Need for more evidence in the prevention and management of perinatal asphyxia and neonatal encephalopathy in low and middle-income countries: A call for action

Newborn Brain Society Guidelines and Publications Committee

Research output: Contribution to journalReview articlepeer-review

15 Citations (Scopus)

Abstract

Although low- and middle-income countries (LMICs) shoulder 90 % of the neonatal encephalopathy (NE) burden, there is very little evidence base for prevention or management of this condition in these settings. A variety of antenatal factors including socio-economic deprivation, undernutrition and sub optimal antenatal and intrapartum care increase the risk of NE, although little is known about the underlying mechanisms. Implementing interventions based on the evidence from high-income countries to LMICs, may cause more harm than benefit as shown by the increased mortality and lack of neuroprotection with cooling therapy in the hypothermia for moderate or severe NE in low and middle-income countries (HELIX) trial. Pooled data from pilot trials suggest that erythropoietin monotherapy reduces death and disability in LMICs, but this needs further evaluation in clinical trials. Careful attention to supportive care, including avoiding hyperoxia, hypocarbia, hypoglycemia, and hyperthermia, are likely to improve outcomes until specific neuroprotective or neurorestorative therapies available.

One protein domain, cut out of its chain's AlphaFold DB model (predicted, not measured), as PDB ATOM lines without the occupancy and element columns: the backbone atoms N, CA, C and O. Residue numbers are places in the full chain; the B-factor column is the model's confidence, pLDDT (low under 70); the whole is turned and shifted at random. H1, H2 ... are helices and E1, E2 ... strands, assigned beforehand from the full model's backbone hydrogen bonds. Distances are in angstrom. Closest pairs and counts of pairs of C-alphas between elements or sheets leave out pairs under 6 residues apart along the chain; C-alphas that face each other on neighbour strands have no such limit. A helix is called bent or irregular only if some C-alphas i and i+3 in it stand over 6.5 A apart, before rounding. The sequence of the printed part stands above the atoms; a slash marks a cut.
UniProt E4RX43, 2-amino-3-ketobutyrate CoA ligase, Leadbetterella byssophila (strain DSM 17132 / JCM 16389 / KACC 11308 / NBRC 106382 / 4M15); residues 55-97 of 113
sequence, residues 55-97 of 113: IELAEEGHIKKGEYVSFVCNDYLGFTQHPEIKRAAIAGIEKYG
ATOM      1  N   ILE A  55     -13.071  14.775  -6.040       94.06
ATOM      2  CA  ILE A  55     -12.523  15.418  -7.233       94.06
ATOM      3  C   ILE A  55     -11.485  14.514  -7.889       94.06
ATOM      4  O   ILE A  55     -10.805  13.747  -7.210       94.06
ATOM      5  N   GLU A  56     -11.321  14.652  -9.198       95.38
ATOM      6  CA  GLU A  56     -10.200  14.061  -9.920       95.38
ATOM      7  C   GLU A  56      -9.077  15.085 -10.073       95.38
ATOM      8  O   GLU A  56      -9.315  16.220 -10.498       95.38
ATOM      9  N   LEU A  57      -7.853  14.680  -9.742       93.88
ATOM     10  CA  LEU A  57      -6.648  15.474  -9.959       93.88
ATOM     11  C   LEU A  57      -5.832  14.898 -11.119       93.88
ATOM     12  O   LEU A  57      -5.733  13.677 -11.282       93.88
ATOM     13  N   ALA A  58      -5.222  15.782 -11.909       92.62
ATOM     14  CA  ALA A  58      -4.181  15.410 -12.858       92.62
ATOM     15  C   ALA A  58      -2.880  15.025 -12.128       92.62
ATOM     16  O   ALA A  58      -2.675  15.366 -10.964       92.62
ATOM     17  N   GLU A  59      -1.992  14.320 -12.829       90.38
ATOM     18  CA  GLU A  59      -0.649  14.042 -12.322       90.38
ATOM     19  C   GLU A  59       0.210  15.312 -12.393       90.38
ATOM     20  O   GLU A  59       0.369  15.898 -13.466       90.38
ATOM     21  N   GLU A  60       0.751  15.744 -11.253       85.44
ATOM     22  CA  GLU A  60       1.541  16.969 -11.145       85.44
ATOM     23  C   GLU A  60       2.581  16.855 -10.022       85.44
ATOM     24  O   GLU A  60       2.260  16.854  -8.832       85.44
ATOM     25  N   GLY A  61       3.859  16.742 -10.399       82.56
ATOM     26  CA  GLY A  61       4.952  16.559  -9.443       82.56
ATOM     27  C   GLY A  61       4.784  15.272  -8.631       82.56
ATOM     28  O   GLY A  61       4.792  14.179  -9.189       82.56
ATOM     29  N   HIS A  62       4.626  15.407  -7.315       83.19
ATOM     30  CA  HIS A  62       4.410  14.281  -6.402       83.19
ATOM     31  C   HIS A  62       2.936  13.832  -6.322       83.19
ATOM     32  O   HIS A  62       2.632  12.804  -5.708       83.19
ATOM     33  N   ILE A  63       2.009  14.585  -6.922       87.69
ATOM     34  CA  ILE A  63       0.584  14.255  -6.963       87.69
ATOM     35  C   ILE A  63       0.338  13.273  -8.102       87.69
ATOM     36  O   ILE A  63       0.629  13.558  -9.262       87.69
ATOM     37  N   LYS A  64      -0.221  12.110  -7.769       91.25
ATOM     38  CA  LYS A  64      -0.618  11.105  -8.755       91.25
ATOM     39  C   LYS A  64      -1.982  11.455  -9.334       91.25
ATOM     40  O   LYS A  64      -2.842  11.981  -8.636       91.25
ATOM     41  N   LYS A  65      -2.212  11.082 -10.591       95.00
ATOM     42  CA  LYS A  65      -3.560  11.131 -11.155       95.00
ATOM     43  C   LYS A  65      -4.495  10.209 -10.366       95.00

Original languageEnglish
Article number101271
JournalSeminars in Fetal and Neonatal Medicine
Volume26
Issue number5
DOIs
Publication statusPublished - Oct 2021

Keywords

  • Hypothermia
  • Low- and middle-income countries
  • Neonatal encephalopathy
  • Neonate
  • Newborn infant

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